As critics of the tax bill feared, the pharmaceutical industry is using their windfall from the Republican bill “to boost its stock prices” through spending $50 billion in stock buybacks, according to Axios.
While workers and consumers aren’t benefiting from this boondoggle, “that money is enriching hedge funds, other Wall Street investors and top drug company executives,” Axios said.
In the lackluster aftermath of the overhyped tax bill, Republicans such as Orange County’s Rep. Mimi Walters strenuously protested that the bill was an enormous giveaway to rich corporations while leaving workers behind.
To paraphrase William Shakespeare,”Perhaps the lady doth protest too much.”
As Patti Domm with CNBC notes, “Democratic lawmakers who have been critical of the GOP bill have claimed it would be used for such things as share buybacks to enrich shareholders, rather than for capital expenditures or improving worker pay.” Now that the bill is law, it turns out that the critics were right.
During the brief congressional debate on it, the tax bill was enormously unpopular in California.
The head of the Orange County Taxpayers Association emphatically said the bill “is not a tax-cut bill for individual taxpayers in California.” In fact, the bill raises taxes on millions of Californians.
Yet California Republicans like Walters and embattled Rep. Steve Knight (Palmdale) ignored warnings from constituents, colleges and universities, and the business community to side with Trump’s agenda and give the bill the critical yes votes it needed to pass.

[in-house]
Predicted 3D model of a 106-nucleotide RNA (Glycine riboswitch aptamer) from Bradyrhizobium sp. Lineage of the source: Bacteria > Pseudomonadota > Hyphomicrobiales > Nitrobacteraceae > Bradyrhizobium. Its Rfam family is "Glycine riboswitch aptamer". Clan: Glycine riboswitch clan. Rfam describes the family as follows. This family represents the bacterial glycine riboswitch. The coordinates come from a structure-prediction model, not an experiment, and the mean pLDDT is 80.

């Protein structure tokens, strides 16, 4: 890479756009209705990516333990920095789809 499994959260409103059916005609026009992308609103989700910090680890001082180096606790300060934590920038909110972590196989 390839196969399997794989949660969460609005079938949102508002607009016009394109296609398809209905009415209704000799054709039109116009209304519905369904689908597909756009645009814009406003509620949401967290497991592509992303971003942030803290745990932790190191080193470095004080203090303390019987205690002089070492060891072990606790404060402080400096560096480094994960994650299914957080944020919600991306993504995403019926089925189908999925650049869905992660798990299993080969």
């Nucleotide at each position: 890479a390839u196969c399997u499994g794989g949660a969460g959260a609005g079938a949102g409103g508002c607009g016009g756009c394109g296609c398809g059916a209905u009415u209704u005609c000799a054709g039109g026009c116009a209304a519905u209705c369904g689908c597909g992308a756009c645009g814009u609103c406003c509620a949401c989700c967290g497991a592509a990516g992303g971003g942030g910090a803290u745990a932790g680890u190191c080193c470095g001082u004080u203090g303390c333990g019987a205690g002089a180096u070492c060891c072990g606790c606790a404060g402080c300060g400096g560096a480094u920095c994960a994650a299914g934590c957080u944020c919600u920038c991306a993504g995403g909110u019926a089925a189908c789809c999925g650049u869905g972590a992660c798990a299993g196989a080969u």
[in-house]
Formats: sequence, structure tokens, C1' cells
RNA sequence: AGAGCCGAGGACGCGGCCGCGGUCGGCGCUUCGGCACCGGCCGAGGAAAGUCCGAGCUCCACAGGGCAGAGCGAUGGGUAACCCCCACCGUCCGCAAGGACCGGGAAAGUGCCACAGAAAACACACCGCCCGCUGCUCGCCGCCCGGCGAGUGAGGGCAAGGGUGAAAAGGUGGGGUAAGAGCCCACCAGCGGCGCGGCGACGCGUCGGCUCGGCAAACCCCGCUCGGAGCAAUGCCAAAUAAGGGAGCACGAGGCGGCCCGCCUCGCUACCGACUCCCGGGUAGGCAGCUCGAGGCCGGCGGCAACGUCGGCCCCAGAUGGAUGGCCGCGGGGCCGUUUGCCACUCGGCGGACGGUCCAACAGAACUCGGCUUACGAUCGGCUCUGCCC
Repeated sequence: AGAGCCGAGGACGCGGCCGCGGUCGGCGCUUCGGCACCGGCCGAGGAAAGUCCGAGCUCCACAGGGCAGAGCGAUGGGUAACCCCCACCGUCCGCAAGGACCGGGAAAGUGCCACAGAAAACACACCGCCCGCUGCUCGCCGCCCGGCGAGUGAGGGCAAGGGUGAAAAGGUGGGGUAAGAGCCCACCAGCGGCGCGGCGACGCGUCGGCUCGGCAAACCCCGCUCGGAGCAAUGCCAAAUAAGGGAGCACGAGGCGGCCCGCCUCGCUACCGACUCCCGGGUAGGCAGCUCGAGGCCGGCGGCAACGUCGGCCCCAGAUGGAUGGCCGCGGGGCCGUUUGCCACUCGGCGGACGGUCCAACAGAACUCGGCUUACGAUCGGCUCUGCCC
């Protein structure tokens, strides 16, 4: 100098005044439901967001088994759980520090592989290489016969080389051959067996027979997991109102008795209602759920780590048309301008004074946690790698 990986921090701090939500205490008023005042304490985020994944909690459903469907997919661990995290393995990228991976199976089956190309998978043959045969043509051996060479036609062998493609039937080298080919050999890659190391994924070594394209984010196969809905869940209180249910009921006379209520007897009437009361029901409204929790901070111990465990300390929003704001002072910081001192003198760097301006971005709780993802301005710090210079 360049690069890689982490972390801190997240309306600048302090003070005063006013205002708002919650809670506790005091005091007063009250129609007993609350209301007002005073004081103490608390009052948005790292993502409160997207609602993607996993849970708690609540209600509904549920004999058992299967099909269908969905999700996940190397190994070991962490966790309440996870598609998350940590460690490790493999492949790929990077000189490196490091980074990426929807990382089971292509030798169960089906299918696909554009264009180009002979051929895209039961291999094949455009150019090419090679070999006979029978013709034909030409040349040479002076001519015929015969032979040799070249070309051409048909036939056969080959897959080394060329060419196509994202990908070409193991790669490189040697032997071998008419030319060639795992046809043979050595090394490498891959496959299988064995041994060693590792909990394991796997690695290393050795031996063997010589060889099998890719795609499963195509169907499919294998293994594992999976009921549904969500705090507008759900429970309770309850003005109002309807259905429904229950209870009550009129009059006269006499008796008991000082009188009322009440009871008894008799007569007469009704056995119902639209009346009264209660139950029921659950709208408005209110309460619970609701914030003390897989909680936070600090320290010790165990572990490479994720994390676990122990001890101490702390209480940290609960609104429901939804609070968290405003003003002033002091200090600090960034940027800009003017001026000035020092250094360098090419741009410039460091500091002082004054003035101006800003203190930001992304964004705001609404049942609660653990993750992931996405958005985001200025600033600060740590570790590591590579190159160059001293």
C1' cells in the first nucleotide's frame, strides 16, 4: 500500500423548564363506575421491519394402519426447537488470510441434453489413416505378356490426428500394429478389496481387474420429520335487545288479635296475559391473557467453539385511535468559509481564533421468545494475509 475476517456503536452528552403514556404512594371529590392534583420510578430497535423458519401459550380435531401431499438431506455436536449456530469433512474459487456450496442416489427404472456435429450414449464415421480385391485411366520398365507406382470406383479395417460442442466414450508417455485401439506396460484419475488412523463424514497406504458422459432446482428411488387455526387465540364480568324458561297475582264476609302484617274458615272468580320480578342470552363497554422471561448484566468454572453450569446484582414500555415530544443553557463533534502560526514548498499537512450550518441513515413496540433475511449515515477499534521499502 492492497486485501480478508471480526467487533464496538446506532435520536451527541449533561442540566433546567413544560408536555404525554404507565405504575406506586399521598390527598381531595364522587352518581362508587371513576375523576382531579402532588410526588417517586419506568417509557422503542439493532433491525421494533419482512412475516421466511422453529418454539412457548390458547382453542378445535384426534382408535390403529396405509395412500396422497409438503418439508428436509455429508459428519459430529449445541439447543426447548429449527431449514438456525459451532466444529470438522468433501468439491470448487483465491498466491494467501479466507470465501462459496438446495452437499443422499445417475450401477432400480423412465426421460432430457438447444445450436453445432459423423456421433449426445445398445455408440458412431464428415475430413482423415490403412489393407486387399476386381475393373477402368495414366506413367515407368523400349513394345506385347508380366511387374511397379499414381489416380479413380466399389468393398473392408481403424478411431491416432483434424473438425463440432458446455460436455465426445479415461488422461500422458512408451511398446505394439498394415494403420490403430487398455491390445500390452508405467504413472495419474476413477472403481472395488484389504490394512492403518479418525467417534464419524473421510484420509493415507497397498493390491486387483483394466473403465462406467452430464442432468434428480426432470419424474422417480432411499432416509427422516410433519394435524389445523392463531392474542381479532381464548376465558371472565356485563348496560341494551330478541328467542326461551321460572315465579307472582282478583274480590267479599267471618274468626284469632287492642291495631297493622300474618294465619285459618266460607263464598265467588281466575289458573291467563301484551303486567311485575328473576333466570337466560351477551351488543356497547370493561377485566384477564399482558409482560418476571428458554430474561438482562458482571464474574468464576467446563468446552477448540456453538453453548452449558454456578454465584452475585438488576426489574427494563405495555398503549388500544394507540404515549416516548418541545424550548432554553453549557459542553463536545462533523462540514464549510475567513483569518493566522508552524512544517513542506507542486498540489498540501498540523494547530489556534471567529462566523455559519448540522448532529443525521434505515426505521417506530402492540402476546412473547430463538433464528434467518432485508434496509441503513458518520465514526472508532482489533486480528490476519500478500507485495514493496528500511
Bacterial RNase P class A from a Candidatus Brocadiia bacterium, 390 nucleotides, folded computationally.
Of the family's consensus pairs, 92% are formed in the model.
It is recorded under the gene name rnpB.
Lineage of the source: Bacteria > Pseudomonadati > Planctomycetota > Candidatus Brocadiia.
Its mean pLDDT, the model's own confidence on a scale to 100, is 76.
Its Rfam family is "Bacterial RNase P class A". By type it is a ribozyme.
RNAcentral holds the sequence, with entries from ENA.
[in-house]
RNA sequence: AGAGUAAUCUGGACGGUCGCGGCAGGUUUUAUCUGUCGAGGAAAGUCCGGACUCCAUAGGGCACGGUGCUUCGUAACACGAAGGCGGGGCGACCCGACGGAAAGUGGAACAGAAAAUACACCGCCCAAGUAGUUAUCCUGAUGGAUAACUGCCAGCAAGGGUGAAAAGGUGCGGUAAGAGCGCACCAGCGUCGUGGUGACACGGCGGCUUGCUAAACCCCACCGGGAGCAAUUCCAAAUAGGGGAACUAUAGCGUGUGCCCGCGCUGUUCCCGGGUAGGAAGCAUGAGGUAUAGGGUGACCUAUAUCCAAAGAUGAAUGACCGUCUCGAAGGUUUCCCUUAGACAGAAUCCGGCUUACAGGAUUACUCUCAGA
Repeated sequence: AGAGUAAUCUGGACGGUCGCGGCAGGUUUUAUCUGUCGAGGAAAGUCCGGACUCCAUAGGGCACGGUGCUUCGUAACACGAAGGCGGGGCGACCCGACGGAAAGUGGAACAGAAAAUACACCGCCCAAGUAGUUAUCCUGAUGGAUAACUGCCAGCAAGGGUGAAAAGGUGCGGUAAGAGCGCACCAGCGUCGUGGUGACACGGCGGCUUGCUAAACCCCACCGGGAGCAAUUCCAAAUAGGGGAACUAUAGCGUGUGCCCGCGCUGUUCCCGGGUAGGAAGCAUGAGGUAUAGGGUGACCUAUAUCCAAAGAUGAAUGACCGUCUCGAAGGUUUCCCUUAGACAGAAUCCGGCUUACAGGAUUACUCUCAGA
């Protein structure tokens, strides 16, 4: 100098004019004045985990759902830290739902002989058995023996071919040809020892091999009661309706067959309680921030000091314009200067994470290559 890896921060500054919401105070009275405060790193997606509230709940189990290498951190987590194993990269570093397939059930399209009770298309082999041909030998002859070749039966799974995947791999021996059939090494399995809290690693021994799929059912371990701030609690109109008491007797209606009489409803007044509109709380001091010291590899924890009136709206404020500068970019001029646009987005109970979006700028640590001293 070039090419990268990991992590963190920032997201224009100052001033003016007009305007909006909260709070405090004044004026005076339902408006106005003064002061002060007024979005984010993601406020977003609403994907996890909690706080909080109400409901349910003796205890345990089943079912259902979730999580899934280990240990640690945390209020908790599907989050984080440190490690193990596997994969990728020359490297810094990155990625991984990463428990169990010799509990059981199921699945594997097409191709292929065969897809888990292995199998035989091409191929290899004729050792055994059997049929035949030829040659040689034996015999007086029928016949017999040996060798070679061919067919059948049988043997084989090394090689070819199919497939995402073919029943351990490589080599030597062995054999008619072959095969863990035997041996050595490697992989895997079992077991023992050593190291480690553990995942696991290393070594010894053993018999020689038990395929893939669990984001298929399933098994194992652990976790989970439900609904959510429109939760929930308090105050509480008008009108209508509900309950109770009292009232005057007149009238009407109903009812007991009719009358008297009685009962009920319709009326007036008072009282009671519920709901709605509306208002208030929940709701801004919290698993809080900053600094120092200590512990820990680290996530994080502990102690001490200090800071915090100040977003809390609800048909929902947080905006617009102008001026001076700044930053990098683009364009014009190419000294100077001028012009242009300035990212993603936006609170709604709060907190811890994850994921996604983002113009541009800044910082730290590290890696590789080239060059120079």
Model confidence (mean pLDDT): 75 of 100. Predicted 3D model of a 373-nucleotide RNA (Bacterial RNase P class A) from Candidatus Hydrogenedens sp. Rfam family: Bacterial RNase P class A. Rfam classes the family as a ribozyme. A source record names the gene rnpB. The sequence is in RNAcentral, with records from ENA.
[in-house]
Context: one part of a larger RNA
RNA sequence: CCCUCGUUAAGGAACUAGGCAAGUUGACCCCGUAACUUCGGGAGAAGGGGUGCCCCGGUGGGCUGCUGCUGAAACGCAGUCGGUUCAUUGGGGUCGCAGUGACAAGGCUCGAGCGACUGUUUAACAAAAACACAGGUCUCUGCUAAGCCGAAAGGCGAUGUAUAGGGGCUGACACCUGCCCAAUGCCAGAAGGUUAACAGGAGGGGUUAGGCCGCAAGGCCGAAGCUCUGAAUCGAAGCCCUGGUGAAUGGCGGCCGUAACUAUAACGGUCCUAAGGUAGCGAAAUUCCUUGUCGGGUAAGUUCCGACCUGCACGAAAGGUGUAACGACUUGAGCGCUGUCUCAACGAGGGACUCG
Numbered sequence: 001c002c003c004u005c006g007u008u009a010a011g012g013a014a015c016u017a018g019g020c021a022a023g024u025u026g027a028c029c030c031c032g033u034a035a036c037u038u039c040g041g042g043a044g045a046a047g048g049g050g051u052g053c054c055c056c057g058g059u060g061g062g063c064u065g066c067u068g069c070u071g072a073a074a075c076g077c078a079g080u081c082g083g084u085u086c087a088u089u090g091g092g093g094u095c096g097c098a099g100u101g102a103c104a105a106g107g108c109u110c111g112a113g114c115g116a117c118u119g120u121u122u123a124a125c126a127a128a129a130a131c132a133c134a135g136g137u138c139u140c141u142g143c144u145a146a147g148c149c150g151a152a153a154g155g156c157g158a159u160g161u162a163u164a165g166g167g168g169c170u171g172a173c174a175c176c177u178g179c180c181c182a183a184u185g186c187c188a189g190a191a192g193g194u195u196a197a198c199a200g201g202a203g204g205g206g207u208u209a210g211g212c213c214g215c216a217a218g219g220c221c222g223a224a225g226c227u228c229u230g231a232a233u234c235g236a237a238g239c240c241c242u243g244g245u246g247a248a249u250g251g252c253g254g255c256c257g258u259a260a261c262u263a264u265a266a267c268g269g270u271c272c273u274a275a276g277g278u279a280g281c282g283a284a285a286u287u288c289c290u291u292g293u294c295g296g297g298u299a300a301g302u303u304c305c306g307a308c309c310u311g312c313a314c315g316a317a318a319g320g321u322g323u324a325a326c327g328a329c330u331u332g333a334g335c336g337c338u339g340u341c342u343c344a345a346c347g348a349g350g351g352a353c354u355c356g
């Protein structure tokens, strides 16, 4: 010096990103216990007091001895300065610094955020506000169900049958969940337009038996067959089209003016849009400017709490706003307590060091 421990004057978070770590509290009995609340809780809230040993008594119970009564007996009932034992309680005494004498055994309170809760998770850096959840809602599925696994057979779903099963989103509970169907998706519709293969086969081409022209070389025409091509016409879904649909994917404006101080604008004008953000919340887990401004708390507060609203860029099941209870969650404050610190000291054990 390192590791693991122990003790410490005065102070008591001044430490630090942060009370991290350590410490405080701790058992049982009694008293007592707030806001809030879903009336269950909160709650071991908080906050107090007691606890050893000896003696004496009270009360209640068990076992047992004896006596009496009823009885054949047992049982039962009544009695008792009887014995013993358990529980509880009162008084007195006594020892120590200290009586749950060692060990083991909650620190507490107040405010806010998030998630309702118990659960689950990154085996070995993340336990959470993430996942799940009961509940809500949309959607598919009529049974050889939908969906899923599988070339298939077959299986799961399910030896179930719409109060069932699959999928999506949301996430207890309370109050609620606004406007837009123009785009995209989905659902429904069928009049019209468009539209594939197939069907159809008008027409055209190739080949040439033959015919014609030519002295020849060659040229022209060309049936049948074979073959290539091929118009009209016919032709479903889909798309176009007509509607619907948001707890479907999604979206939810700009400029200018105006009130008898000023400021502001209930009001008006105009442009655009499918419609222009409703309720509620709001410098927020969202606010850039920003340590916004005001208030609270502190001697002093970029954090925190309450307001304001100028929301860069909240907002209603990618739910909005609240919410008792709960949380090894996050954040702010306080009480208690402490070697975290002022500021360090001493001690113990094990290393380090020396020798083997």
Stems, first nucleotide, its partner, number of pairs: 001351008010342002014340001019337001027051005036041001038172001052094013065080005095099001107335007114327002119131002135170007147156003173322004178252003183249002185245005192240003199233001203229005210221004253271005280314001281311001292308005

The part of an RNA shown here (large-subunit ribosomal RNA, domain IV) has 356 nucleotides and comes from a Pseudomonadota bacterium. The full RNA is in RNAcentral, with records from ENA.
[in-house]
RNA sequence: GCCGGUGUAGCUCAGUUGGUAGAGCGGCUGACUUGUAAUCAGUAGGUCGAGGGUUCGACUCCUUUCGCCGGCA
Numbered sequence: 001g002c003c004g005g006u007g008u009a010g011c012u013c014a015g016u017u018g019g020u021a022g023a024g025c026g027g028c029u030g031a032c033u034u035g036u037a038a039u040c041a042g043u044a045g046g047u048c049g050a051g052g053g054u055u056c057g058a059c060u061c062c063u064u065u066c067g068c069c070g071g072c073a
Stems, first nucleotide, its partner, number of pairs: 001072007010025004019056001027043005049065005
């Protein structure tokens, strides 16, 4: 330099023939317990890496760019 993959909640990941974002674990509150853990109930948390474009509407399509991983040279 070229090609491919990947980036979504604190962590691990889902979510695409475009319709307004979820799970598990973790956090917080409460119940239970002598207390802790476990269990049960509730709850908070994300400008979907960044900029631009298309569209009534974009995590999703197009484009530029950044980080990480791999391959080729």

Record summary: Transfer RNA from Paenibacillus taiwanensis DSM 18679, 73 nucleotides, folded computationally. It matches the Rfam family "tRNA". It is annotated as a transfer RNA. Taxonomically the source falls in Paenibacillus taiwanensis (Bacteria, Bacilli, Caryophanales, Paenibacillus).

Corporations using the tax bill to fill the overstuffed coffers of investors is only part of the problem.
Despite the massive tax giveaway to corporations, the pharmaceutical industry began 2018 by hiking up the price of drugs. So patients will see higher prices, while Wall Street investors are showered with $50 billion in stock buybacks to boost stock prices.
The pharmaceutical industry isn’t the only part of corporate American prioritizing rich investors over workers. “American companies have lavished Wall Street with $171 billion of stock buyback announcements so far this year,” according to analysis by research firm Birinyi Associates.
Unfortunately, the amount of money spread among everyday jobholders comes to a measly 3 percent of what corporations are “lavishing” on Wall Street, according to recent research.
Meanwhile, the promised wage increases from the tax bill haven’t materialized. In a recent survey, a majority of Americans did not see an increase in their paychecks since the tax bill passed. Only 1 in 4 did.
Californians are being left behind, but the bill championed by Walters and Knight has ushered in a “golden age” for the luxury private jet industry.
Democratic Rep. Judy Chu (Monterey Park) recently met with constituents to discuss the impact of the tax bill. Afterward, she lamented the partisan nature Republicans used to push through such a skewed bill, saying, “Republicans completely cut Democrats out of what should have been a bipartisan process, and chose to rush through passing a bill that cuts taxes on corporations and the wealthiest few, while raising taxes on families and borrowing $2 trillion from our children to make today’s rich richer.”
While Knight and Walters cling to half-truths and deception, voters know the tax bill was a bad deal for California. In November, voters will decide if lawmakers like Knight and Walters are a bad deal